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On claiming identities

Recently, I attended a writing colloquium on Stanford campus. As I settled into a hard-backed chair and looked around at the fellow attendees, I was immediately intimidated. The room was full of writers who had come to the colloquium to learn and discuss. They looked like, well, writers. Many sported wide-framed glasses, some with edgy…

An open letter announcing a new Humanities Core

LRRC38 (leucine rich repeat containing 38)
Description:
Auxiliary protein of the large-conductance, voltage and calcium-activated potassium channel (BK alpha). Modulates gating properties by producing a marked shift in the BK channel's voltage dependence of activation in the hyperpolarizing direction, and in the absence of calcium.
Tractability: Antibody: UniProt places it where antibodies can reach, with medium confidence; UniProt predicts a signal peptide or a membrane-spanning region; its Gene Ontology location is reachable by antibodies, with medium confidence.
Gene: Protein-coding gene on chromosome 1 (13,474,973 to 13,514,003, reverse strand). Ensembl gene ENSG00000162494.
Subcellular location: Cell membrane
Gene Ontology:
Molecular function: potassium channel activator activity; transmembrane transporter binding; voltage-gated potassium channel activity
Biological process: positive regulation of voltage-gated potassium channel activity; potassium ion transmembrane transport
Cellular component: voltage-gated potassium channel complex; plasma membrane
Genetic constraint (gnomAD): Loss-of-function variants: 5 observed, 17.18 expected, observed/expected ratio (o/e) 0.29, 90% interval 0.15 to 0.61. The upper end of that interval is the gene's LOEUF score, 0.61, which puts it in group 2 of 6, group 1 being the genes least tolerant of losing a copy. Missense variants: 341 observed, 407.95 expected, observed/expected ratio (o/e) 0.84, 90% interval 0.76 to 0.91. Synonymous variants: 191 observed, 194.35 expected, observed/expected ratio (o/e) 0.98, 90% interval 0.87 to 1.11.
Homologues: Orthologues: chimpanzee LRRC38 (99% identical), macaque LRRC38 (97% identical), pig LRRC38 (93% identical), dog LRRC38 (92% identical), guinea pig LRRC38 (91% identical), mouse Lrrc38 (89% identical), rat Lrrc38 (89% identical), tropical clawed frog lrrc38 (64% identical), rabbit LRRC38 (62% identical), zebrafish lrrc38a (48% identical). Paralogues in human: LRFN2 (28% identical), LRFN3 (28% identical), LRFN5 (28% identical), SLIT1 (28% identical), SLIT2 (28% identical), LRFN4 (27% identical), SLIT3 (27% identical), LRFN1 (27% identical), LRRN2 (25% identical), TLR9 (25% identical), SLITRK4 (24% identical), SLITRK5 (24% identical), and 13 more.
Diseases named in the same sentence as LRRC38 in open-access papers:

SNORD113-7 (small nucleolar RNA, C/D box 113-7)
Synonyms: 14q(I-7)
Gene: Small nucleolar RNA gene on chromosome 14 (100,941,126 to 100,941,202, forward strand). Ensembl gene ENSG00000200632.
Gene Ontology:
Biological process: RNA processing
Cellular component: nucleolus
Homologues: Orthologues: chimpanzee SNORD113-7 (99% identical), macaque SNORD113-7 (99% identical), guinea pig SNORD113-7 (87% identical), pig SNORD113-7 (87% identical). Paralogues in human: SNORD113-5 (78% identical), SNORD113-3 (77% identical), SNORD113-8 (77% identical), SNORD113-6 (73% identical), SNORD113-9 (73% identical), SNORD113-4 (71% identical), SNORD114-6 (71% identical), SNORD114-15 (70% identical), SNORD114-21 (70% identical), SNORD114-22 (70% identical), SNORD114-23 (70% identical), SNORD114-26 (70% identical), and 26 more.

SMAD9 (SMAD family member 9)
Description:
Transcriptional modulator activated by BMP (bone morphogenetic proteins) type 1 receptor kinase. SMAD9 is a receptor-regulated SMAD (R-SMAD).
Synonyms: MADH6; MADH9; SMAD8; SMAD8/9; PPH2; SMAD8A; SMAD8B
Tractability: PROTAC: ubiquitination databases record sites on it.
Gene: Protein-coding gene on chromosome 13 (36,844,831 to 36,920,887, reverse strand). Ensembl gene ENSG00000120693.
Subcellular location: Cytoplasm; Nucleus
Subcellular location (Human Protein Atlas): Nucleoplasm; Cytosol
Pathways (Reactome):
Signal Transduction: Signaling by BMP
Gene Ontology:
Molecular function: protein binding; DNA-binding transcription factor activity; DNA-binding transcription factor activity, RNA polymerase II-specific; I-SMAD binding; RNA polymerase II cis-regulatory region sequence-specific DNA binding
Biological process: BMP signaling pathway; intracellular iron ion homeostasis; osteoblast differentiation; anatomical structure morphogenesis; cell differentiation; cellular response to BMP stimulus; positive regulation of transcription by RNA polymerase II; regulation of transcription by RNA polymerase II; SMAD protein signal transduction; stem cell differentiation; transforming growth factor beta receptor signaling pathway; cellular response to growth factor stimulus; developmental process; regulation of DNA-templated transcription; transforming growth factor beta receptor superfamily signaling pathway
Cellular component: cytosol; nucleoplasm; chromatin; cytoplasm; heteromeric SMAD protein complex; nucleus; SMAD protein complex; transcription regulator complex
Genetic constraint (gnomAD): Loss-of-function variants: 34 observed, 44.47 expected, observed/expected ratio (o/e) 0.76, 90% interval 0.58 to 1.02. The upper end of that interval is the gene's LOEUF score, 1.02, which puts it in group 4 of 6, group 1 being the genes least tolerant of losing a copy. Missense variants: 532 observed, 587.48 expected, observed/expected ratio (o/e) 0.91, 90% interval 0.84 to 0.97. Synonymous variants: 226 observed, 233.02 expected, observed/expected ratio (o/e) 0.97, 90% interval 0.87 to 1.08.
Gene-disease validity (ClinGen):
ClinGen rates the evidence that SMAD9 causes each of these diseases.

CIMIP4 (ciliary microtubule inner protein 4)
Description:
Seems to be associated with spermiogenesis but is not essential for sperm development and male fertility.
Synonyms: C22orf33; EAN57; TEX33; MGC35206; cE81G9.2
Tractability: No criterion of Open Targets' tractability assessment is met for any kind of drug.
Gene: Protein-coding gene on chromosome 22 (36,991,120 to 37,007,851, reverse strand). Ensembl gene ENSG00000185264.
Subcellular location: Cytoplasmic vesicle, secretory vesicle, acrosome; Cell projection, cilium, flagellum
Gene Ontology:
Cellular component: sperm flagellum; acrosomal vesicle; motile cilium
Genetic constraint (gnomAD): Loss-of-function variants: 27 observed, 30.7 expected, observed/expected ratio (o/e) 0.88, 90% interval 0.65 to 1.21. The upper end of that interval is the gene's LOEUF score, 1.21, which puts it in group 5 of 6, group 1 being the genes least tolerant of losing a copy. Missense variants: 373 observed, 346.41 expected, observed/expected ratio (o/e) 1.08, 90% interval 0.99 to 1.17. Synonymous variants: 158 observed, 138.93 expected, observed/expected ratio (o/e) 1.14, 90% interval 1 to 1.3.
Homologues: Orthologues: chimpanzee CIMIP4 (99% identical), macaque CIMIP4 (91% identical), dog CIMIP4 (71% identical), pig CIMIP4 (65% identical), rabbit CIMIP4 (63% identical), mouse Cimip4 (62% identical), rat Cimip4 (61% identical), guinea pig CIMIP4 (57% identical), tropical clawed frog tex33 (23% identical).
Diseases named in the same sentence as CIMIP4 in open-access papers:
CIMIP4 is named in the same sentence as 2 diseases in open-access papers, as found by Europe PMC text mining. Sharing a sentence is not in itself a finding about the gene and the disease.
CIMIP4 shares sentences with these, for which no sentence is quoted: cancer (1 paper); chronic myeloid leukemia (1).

The humanities have always stood at the center of a liberal education. To study the humanities is to acquire or hone valuable skills in thinking, researching, and writing, as well as to probe the mysteries and marvels of human experience and aspirations in their diverse forms. These are vital skills. Many of the world’s greatest problems — climate change, inequality, poverty, and conflict — involve questions of value and meaning that the humanities explore. What do we owe to future generations? Is there an obligation to remember the past and if so, how? What is a fair way of distributing benefits and burdens? What does it mean to be — or not to be — a citizen?